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    thanks alot for that Dan.

    Still no luck with that speedtouch. Is there anyway of actually finding out for definite where the modem is connected to?

    I'm given loads of options like /dev/modem and /dev/usb/usb001 or something.

    Also, i've split my 40G HDD into 2x 20GB partitions, one for Linux and one for Windows.

    I can't seem to access the other hard drives that have a NTFS file system which store all of my media on from Linux, although I can from windows.

    It comes up with a error message when clicking on it from Linux.

    Any ideas?

  6. #5
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    Are you using slackware 12.0 or 12.1 or something else.?
    In 12.0 there is a problem with HAL, so you'll have to add yourself to a bunch of the groups, I forget which ones, but if you google it, you'll find out.

  7. #6
    Linux Engineer Freston's Avatar
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    Welcome to the forums!

    There is an easier way to turn off the computer. If you add yourself to the 'power' group, and boot into runlevel 4 rather than to runlevel 3 and starting X with startx, then you can turn off the machine from the GUI.

    To change the default runlevel you need to edit /etc/inittab

    ___

    It would be handy if you include the error that the ntfs partition is giving you. I expect it to be a permission problem. If you want regular users to access the ntfs partition, you'll need to adjust /etc/fstab to reflect this.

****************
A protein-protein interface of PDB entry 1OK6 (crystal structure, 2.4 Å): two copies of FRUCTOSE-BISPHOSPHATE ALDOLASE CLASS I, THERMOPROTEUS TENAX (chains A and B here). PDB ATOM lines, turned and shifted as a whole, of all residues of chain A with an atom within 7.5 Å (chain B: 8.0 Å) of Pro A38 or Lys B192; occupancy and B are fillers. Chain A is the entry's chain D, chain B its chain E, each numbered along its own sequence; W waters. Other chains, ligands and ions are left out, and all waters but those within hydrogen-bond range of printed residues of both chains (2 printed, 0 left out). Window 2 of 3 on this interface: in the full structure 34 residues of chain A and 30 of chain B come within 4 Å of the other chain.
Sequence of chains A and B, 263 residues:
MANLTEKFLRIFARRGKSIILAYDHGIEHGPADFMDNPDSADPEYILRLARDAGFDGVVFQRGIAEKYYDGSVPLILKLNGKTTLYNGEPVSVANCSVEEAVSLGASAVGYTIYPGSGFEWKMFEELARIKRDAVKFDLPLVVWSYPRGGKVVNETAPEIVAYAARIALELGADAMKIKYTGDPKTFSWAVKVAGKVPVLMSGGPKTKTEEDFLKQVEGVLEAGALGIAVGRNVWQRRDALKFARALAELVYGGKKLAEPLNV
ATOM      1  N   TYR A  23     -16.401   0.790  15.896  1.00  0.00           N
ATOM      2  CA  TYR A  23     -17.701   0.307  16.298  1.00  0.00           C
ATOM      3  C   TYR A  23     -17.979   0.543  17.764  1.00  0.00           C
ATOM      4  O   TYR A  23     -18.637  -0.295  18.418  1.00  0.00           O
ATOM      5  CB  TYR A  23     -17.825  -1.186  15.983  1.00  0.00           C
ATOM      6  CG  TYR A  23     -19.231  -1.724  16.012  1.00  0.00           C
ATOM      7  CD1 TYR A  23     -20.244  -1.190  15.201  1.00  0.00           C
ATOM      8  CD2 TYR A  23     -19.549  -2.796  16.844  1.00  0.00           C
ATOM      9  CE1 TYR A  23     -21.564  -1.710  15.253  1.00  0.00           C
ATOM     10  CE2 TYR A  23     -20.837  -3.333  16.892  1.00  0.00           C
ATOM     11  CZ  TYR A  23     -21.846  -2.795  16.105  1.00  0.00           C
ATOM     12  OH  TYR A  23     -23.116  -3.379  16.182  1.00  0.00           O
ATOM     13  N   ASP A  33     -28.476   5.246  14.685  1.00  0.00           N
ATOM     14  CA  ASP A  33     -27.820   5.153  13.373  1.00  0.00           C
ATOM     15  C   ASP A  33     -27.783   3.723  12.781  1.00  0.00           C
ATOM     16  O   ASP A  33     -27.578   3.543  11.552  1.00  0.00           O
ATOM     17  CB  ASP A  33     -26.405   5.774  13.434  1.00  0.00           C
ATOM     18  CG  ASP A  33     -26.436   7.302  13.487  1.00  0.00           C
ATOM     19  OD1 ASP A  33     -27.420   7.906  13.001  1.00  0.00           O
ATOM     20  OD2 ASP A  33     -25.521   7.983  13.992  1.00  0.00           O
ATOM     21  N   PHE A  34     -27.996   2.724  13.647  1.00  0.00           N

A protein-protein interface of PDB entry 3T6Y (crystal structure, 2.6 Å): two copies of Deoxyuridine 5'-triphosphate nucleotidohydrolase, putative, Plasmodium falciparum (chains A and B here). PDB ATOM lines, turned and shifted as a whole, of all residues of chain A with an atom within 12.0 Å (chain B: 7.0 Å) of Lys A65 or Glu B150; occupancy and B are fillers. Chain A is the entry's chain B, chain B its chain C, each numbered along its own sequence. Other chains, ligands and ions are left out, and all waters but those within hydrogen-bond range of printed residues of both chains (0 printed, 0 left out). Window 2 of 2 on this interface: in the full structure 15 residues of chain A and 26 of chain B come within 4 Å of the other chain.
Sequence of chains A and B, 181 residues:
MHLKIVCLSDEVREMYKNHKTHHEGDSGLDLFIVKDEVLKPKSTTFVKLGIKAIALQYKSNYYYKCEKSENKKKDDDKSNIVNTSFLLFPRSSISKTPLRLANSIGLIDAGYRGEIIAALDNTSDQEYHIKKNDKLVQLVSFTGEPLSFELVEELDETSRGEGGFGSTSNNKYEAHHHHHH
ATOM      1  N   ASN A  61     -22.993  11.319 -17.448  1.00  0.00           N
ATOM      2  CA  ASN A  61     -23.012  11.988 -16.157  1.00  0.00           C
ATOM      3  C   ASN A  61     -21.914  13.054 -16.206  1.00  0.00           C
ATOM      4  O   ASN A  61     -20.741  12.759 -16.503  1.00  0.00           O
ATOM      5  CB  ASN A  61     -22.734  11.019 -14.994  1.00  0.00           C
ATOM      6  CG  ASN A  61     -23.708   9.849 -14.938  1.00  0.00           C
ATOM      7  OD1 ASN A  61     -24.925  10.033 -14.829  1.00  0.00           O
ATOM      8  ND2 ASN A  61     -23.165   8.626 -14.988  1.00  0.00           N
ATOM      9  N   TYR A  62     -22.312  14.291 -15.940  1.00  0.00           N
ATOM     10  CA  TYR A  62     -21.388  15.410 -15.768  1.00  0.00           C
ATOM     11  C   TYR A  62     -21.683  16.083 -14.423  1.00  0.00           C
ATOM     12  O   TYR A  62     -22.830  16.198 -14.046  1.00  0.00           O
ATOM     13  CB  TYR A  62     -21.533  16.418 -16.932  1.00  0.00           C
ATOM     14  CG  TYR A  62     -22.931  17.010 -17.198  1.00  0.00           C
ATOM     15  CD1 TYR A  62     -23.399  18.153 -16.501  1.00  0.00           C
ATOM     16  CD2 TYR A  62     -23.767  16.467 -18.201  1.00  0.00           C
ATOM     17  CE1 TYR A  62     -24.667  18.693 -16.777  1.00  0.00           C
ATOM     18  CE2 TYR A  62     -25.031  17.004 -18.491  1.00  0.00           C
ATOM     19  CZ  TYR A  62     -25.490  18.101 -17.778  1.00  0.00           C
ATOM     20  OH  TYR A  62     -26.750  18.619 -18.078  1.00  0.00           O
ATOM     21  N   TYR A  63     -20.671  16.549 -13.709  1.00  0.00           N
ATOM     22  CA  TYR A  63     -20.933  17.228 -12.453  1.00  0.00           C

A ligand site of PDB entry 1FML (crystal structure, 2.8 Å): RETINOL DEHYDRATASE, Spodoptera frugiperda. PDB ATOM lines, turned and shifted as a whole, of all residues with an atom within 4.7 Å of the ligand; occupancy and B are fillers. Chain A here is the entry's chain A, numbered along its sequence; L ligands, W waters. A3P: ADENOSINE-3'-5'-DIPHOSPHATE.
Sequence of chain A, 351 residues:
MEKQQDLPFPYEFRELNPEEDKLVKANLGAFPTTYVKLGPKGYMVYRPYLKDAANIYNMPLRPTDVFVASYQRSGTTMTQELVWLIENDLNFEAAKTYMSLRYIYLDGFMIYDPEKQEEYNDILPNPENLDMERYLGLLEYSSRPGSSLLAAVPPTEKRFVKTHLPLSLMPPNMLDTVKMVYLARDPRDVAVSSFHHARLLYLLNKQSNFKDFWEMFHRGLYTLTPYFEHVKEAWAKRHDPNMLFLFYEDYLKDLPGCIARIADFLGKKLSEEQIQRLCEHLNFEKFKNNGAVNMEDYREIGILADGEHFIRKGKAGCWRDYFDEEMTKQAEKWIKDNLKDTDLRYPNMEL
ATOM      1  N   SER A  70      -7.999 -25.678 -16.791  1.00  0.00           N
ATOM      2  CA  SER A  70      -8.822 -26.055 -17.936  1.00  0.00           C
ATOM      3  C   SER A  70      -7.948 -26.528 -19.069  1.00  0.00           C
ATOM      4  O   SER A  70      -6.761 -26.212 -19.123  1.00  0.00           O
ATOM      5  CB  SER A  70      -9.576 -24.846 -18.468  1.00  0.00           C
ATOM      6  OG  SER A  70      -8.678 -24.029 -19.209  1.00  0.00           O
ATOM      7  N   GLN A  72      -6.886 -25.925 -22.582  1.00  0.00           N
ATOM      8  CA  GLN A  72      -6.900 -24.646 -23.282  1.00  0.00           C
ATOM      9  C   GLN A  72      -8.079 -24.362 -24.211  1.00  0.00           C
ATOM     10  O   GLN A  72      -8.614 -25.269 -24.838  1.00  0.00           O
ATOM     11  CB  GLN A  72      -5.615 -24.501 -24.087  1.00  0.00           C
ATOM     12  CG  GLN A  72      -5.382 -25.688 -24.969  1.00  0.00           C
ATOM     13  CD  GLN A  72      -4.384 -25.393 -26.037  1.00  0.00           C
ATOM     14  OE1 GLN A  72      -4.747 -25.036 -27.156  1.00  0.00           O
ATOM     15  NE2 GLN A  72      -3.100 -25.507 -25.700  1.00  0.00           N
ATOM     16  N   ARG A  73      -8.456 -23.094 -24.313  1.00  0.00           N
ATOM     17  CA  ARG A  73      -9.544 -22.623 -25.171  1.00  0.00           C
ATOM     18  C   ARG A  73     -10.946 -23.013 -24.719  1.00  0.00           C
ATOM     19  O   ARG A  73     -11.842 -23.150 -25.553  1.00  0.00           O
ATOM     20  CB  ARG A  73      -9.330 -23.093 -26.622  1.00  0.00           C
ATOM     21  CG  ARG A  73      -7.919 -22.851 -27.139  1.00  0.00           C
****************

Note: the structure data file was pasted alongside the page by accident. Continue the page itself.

Quote Originally Posted by Bobalandi
    In 12.0 there is a problem with HAL, so you'll have to add yourself to a bunch of the groups, I forget which ones, but if you google it, you'll find out.
    This is true, but to an extend. It is not a 'problem' in Slackware, but a choice. Newly created users have severly limited rights on a Slack box. It is thought the job of the person holding root to hand out rights and turn on services. It's a very flexible and dependable system, Slackware, but it's very manual.


    As a point to the OP: I don't know how you got to Slackware. And I don't know your preferences. But I do know moving from Windows to Linux by going down the Slack road might not be entirely easy.
    If you want ease then I may recommend an easier distro. If you want to take the difficult road, then expect a steep learning curve, loads of work on the command line, but in the end a bigger reward IMHO. Once you understand the basic mechanism behind Slack, you'll see that it is set up logically and elegantly. It's also highly dependable. Ya know? I think I vaguely remember a crash that I could not attribute to some form of error on my side, but it's a long time ago and I'm not so sure.

    But Slackware is not build with the Redmond refugee in mind. You have your hands on something completely different.

    PS. I don't want to press any of my preferences on anyone. But VectorLinux is based on Slackware and it has many of the advantages. But it's more friendly to new users and a lot easier to set up.
    Can't tell an OS by it's GUI